Your Video Guide to Gaming Excitement!

The street fight for Florida gambling

20 January 2022

This week's gambling news finds Florida gambling in the headlines again, and now the battle for expanded casino gambling and sports betting is getting downright ugly.

The fight between the Sands Corporation and the Seminole Tribe is wrapped up in lawsuits, legal actions, and accusations of conspiracy, sabotage and corruption.

The fight for Florida gambling and sports betting is an important one, as the state has the potential to be the third largest market in America. So naturally, there are going to be a few punches thrown with so much potential profit at stake for years to come. Enter the contenders: The Florida Seminole Tribe vs. everyone else, with everyone else being represented by the Sands Corporation.

A recent Federal Court decision put an end to a near monopoly on sports betting in the state by the Seminoles. And now, the whole ugly mess is mired in a lawsuit that seems to grow more and more ugly each week. So, the state Supreme Court is set to mull a constitutional amendment to add casino games, including sports betting, for Florida gambling via pari-mutuel operators. Whether of not they can get enough signatures seems to be up for debate, although representatives of those running the petitions don’t seem concerned. They note that the 223,000 signatures reported are only those which have been validated so far, not the total number they have gathered.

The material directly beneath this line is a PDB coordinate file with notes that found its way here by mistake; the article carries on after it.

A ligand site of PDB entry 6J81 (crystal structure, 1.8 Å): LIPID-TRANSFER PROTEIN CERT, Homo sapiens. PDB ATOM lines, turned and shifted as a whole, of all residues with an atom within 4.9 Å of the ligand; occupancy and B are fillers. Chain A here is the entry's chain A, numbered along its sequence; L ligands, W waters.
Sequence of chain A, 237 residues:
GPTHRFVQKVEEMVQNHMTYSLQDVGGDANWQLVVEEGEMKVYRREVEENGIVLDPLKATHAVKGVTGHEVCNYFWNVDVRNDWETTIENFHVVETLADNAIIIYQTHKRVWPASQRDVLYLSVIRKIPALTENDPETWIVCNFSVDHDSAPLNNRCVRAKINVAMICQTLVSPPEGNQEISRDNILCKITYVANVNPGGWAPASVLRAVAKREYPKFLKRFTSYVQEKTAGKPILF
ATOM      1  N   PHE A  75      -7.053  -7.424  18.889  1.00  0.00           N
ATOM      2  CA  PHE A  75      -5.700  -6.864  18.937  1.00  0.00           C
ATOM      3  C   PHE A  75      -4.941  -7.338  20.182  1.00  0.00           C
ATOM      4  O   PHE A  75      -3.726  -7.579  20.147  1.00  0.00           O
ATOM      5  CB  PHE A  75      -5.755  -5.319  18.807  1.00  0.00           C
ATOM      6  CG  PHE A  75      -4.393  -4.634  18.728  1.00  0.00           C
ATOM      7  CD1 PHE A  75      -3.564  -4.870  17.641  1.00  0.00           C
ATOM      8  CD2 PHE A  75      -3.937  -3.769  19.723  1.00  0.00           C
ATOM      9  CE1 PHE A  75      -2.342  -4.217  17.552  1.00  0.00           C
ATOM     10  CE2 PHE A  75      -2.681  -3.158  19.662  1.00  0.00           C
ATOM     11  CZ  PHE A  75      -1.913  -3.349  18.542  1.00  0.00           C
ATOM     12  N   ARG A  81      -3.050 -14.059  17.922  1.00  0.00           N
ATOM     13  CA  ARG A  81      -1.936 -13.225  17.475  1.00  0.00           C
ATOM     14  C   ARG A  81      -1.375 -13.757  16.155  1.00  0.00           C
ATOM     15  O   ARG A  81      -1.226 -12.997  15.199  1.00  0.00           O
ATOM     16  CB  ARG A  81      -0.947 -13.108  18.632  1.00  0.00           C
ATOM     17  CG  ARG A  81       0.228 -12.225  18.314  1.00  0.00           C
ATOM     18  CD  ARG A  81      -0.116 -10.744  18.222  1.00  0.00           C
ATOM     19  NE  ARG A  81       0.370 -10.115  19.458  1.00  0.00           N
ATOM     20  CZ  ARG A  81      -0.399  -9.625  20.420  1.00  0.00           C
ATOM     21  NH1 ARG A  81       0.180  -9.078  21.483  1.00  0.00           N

The Seminole Tribe opposes this ballot measure, of course, and several days ago a committee with links to the tribe accused those who support the measure of “widespread, election-law conspiracy” while trying to gather those coveted signatures, as reported by CBS 12. Add to the Florida gambling melodrama the accusations of those who support the measure that the Seminoles are trying to illegally “sabotage” their petition drive paying off those trying to gather signatures for petitions! Additionally, the committee linked to the Seminoles asked a Circuit Court Judge to rule that the signatures gathered were “illegally obtained” and throw them out as those gathering them had violated laws of the state.